If you want to maximize glute development, including the barbell hip thrust is necessary. Although all compound lower body exercises train the glutes, the hip thrust is one of the few where the glutes are the limiting factor. Only a few moving parts make it safe and easy to learn. Additionally, the barbell hip thrust has a high overload capacity, meaning you can lift a lot of weight with this movement.
There has yet to be a quality study comparing the hip thrust and back squat regarding glute growth. However, EMG research shows the barbell hip thrust activates the gluteus maximus more than the back squat .
Since the barbell hip thrust has a limited range of motion, extending your hips at the top is essential. If you cut the range of motion short, it limits the exercise’s effectiveness.
Barbell Back Squat
Before the barbell hip trust rose to prominence, the back squat was the king of glute exercises. Memes filled the internet equating squatting and growing massive glutes. In recent years, the public opinion on squats being the key to a big butt seem to have died down.
But don’t be too quick to dismiss the squat as a fantastic glute movement. Yes, the hip thrust is excellent. However, it doesn’t have to be one or the other. To build the best glutes, incorporate both hip thrusts and squats.
Using a full range of motion is critical in getting the most out of the squat for your glutes. Research shows full squats grow the glutes better than half squats, even with less weight . So, if mobility allows, squat below parallel.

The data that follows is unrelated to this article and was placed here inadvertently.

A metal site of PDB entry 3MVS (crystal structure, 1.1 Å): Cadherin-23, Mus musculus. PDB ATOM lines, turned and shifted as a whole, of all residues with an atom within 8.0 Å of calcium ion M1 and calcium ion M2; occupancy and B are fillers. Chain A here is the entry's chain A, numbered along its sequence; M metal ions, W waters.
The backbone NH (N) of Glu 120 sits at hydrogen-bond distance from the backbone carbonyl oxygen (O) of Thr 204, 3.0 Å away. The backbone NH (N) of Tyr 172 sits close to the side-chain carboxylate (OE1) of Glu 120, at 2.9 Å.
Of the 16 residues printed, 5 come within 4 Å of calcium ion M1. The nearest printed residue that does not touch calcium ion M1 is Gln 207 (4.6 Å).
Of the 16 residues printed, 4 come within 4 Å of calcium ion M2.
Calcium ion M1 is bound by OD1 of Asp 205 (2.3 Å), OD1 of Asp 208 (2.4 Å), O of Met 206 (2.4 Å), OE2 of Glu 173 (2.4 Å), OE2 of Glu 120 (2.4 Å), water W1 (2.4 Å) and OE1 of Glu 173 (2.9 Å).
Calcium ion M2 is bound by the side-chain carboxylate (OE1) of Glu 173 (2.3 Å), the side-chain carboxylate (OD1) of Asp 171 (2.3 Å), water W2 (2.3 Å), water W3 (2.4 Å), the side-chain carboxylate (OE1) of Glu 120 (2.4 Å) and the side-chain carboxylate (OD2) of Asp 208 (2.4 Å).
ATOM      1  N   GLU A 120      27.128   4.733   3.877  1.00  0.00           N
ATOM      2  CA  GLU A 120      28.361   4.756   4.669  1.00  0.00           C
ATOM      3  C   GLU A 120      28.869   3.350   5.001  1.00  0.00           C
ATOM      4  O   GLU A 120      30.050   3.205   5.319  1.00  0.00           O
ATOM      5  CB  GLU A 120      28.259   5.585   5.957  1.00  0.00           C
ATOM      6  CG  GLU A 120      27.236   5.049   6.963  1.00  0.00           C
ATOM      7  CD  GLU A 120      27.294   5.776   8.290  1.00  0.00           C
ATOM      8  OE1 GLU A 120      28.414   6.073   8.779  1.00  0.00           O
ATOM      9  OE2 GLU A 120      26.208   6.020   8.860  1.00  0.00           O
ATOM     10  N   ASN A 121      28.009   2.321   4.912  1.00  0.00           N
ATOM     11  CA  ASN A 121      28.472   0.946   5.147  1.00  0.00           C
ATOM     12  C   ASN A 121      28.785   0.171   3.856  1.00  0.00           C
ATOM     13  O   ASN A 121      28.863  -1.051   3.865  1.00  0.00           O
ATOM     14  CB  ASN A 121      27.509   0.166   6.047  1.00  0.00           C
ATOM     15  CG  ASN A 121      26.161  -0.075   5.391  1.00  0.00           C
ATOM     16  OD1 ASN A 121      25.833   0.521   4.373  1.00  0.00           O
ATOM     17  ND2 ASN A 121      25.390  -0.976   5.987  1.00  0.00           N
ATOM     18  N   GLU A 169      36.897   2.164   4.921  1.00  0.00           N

The deadlift is running with the squat as the best pound-for-pound barbell exercise. It’s functional, productive, and allows you to move some serious weight.
In terms of hip hinges, the deadlift is the most popular movement. It is a full-body lift, but the finish requires hip extension from the glutes, hamstrings, and adductors.
Glute activation is similar between sumo and conventional stance deadlift, so pick the most comfortable variation.
The Best Glute Exercises With Dumbbells
Although dumbbells are often seen as great tools for the upper body, they are also highly effective for training the lower body.
Dumbbell Walking Lunges
The dumbbell walking lunge is an excellent exercise if you have space. One of the most significant benefits of this movement is that it works on balance and muscular strength. Getting strong on walking dumbbell lunges is a true testament to functional ability, as it takes strength, mobility, and balance.
Ensure you touch your back knee to the ground during each rep. To emphasize the glutes, take a big step, about 1.5x a normal lunge stride.
Dumbbell Romanian Deadlift
The Dumbbell Romanian Deadlift is the best dumbbell exercise to train the posterior chain. It works the same movement pattern as the barbell version, making it a great alternative when barbells are not accessible. You can handle a lot of weight with these, so pay attention to proper form to avoid getting out of position and potentially getting hurt.
A standard error with this exercise is rounding the lower back. With this exercise, mobility will dictate the range of motion. Only bring the dumbbells down as far as what is comfortable while maintaining a neutral spine. Once you start to feel your lower back round, stop the range of movement there.
Return your dumbbells to the rack between sets vs. just laying them on the ground. Since you can use heavy dumbbells with this exercise, picking them up from the rack will save your lower back the extra stress.
The Best Bodyweight Glute Exercises